They might survive if you keep the young plants warm with a cloche or other protective cover. Tomatoes are not frost hardy and will die if exposed to 32 ˚F (0˚C) without protection. It depends on what sort of temps you are experiencing. Tomatoes can tolerate temperatures down to near freezing, but their growth can be seriously hampered and fruiting delayed if they even suffer temperatures below 50˚C (10˚C), especially if the cold lasts more than a few hours.

3. If I have started my tomatoes from seed indoors, do I need to gradually prepare them for outdoor temperatures?

It is important to harden off any tender plants before placing them in the garden by exposing them gradually to the harsh outdoor conditions. Put young plants outside where they will receive morning sun but be protected from wind, and move them inside at night. Continue this for about a week, and then begin to leave them outside on nights when the temperature does not drop below 55˚C (13˚C). After a week or two, the plants should be ready to transplant.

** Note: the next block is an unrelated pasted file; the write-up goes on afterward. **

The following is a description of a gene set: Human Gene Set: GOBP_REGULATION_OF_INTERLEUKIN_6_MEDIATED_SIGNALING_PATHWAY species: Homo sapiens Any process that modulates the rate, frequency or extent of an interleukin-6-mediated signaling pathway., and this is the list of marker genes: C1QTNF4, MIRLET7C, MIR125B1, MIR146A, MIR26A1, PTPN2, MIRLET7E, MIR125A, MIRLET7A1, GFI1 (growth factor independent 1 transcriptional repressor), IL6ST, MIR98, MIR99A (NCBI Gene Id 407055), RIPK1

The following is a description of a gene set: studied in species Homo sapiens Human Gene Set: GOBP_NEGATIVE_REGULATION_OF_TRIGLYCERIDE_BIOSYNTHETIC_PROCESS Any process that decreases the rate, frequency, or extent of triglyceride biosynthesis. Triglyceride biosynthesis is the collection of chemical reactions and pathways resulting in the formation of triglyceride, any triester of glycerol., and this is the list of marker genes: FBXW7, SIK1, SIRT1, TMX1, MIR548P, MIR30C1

4. How do I plant my tomatoes properly?

For stronger plants, bury the lower stems of tomatoes at planting time. Ill.: Claire Tourigny, from the book Les 1500 trucs du jardinier paresseux

Remove the lower leaves from the stem and bury the stem about two-thirds deep. The portion of the stem that is buried will form roots, which will allow more water and nutrient uptake, making the plant stronger and sturdier. Tomatoes are one of the easiest garden plants to grow. They need as much direct sunlight as possible to produce the highest yield. Native to the tropics, tomatoes require warm temperatures for good growth, so wait until the nighttime air has warmed to about 55˚F (13˚C) before transplanting them. Planting tomatoes too soon will only slow them down.